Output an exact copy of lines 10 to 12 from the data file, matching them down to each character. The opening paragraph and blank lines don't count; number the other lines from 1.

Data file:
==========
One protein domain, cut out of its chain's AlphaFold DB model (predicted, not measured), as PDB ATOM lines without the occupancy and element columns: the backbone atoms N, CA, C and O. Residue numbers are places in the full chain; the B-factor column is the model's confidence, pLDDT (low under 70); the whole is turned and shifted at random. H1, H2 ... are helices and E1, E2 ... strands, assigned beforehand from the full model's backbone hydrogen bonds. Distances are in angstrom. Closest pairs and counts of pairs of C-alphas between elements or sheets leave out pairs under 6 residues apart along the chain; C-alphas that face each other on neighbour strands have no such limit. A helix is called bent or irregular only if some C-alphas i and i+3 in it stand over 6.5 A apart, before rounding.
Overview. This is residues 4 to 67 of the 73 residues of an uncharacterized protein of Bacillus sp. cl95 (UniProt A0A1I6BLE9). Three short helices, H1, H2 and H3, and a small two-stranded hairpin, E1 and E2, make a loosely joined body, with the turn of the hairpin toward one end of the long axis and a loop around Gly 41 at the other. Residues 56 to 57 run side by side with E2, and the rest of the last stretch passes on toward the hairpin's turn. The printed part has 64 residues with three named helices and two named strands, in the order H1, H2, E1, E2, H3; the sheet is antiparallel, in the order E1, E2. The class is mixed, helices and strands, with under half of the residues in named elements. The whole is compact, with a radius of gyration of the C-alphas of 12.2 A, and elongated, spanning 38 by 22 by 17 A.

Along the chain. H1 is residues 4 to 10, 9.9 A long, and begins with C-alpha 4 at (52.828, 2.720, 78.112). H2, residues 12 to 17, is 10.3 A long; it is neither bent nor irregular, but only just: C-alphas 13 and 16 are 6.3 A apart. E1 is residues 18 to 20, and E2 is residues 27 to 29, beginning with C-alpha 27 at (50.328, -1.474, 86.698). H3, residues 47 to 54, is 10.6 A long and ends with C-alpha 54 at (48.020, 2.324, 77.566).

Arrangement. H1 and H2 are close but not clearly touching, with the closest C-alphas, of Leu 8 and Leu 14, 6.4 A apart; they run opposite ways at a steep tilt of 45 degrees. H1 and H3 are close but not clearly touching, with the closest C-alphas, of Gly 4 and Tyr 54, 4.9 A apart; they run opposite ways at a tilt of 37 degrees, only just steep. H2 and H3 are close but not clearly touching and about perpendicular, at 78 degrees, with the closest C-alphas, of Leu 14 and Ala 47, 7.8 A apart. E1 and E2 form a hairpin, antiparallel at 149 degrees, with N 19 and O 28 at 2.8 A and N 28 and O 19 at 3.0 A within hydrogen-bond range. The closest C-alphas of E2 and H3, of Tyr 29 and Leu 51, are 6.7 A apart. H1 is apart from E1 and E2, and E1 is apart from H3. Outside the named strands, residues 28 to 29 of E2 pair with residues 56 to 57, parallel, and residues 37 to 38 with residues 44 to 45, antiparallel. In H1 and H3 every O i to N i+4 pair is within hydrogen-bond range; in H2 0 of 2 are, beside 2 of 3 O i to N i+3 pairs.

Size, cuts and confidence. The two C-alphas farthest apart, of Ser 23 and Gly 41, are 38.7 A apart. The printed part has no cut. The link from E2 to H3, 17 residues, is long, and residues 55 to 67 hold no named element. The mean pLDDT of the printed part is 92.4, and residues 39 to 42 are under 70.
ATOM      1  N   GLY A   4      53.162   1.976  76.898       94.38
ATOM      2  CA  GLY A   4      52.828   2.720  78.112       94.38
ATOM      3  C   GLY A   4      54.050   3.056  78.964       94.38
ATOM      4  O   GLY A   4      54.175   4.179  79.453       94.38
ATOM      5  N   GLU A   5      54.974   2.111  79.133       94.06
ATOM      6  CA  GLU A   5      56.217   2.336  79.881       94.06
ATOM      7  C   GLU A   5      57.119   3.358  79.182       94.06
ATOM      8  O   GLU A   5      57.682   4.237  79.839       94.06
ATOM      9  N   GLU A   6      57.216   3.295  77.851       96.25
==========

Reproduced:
ATOM      6  CA  GLU A   5      56.217   2.336  79.881       94.06
ATOM      7  C   GLU A   5      57.119   3.358  79.182       94.06
ATOM      8  O   GLU A   5      57.682   4.237  79.839       94.06